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Three keys to successful RCM in 2014: ICD-10, new payment models, HIEs will all impact revenue cycle.

There is an ancient curse often attributed to the Chinese which says, "May you live in interesting times." Looking back on 2013 and ahead to next year, I think many revenue cycle professionals might feel like they are on the wrong end of this curse, with so much change this year and so much more to come. Looking back, provider organizations have made significant investments and advances to improve billing and reimbursement, but there are sure to be many "interesting times" ahead in the New Year. Here are three big ideas from 2013 to keep on your radar.

Preparation for ICD-10

With the ICD-10 deadline approaching, many providers are worried about how the changes will impact their bottom line. ICD-10 will be especially difficult for practices whose EMR vendor is not ready, but for the most part if you have the right partners to support you through ICD-10 you will find that with a little preparation things probably will not be so bad. We're already testing and training with our customers in both 5010 and non-standard formats and encouraging them to test with payers as well. In regard to revenue, we do not expect any big immediate jump in denials, and we expect changes to code edits to emerge more gradually over time. For 2014, revenue cycle professionals need to be vigilant to monitor for denials and underpays carefully and pay close attention to how claims are getting paid. Payers will likely experience higher error rates as they digest both ICD-10/5010 and the new plans and new members coming into the market under the ACA, so provider organizations should not be surprised to see more late pays and more incorrect denials and underpays. Again, it will be critical to have good vendor partnerships to automate that vigilance and to help flag and fix mistakes.

Advancing new payment models

Another key takeaway for your 2014 strategy is to look at how new payment models will impact your revenue cycle. As our industry moves into the era of accountable care--whether a bundled payment model, capitation model, or a combination of both--provider organizations are now at risk for not being paid for all of the care that they've provided. This is not only an opportunity to improve the quality of care that you provide, but it's also an opportunity to become more efficient and get paid more for the care that you've provided--especially if your organization is working hard to reduce costly readmissions and ensuring processes are covering the total cost of treatment. The trickiest part for revenue cycle professionals is trying to figure out how to handle the payment structure in an ACO--how to distribute payments appropriately and how to determine which processes are most cost effective. This leads us into an entirely new way of processing, reconciling, and distributing payments. We have been doing a very similar version of that process with our integrated system customers, and it does require a very different orientation around the billing and reimbursement process.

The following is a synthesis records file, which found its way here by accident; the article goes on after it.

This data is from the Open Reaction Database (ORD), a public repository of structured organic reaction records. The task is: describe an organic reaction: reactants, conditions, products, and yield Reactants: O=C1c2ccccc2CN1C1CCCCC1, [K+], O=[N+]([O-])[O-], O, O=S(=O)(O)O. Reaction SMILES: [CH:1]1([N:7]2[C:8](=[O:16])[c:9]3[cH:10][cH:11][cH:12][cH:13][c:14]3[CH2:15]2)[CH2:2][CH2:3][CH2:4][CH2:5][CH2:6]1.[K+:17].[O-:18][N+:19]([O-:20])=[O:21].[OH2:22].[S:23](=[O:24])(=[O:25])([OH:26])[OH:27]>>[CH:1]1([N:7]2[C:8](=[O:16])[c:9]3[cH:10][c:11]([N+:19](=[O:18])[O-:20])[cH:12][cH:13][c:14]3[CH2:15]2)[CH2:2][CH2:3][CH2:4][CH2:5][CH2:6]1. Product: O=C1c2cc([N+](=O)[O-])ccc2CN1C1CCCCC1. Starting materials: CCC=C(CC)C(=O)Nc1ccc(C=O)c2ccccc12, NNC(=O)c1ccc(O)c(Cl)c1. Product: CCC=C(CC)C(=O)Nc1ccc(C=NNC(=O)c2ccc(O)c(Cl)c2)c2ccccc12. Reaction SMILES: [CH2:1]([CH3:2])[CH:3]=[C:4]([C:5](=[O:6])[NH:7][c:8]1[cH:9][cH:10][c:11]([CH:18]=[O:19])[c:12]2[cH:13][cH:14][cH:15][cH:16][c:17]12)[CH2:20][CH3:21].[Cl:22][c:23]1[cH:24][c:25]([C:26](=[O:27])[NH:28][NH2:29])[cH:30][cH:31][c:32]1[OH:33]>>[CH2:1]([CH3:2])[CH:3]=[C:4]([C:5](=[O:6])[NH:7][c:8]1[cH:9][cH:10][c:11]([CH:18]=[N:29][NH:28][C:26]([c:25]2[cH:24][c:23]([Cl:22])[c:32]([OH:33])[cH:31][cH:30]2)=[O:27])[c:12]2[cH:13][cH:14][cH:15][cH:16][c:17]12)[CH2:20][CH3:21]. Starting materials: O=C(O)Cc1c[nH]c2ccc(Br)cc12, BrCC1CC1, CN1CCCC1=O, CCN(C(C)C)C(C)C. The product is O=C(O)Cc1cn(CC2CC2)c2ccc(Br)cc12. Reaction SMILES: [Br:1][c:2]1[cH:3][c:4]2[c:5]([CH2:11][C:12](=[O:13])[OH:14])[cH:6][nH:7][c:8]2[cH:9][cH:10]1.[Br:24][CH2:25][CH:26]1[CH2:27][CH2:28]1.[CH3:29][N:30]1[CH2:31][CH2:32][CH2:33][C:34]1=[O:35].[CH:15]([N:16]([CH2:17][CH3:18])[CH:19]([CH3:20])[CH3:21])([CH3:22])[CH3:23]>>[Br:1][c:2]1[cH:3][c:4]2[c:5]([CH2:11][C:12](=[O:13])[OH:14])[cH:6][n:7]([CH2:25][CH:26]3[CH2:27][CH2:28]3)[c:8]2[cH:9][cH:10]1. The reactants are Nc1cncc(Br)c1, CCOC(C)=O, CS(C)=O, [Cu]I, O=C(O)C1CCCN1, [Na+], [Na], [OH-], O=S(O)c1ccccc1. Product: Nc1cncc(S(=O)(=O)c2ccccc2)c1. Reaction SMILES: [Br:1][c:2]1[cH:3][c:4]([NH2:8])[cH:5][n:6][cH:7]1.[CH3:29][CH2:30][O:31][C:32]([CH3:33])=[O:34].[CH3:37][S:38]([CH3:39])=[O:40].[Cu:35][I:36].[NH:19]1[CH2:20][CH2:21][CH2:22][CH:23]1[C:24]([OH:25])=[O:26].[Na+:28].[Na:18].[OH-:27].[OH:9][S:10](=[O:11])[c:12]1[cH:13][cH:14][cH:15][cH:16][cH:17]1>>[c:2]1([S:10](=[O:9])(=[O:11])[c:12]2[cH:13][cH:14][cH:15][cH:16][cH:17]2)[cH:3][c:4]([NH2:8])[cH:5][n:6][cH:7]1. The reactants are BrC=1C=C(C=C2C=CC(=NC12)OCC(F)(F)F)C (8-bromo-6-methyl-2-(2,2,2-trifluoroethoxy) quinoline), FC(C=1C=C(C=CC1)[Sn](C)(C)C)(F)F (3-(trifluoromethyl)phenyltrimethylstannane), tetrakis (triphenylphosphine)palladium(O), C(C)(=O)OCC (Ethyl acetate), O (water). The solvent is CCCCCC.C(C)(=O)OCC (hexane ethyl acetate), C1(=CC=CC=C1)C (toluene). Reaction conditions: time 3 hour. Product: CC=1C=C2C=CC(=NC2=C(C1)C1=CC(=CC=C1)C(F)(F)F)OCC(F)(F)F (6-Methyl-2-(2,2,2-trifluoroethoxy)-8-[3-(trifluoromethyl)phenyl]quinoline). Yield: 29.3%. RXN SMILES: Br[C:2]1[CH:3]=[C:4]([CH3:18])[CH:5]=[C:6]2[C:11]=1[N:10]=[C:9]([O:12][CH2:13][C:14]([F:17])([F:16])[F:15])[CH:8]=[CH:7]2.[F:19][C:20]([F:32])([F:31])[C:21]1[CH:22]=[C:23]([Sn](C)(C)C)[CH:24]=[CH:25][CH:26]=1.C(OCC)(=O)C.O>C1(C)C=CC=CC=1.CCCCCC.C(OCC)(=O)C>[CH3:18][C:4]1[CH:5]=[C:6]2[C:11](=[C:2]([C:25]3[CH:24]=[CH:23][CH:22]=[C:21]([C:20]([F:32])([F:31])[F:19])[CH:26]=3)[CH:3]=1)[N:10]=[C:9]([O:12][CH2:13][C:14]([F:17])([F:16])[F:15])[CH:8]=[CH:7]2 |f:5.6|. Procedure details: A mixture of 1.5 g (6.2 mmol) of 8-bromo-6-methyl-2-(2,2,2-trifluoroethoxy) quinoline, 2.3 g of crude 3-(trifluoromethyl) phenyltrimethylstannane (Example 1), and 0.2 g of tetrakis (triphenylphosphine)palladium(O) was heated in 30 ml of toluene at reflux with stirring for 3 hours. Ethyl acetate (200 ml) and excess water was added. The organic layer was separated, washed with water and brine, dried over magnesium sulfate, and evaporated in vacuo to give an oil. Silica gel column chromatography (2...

Anticipating eligibility confusion through health insurance exchanges

Finally, the months ahead will be a reality check for your organization's eligibility verification process. As we are getting ready for the health insurance exchanges and the influx of newly insured patients, there is going to be a period of confusion. During this time of chaos, it's important to have the most flexible and reliable processes and technology in place to ensure you have accurate E&B information, since there is likely going to be a lot of mistakes made as payers adjust to the influx of new plans and members.

2013 was definitely one of those "interesting" years--and 2014 looks to be at least as interesting. As you and your organization look ahead, the changes will be more of a blessing than a curse, as long as you pay close attention to key trends and take away the lessons you've learned.

Jim Lacy is CFO and general counsel, ZirMed. For more on ZirMed:
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Title Annotation:Revenue Cycle Management; international classification of diseases; hyperimmunoglobulin E syndrome
Author:Lacy, Jim
Publication:Health Management Technology
Geographic Code:1USA
Date:Dec 1, 2013
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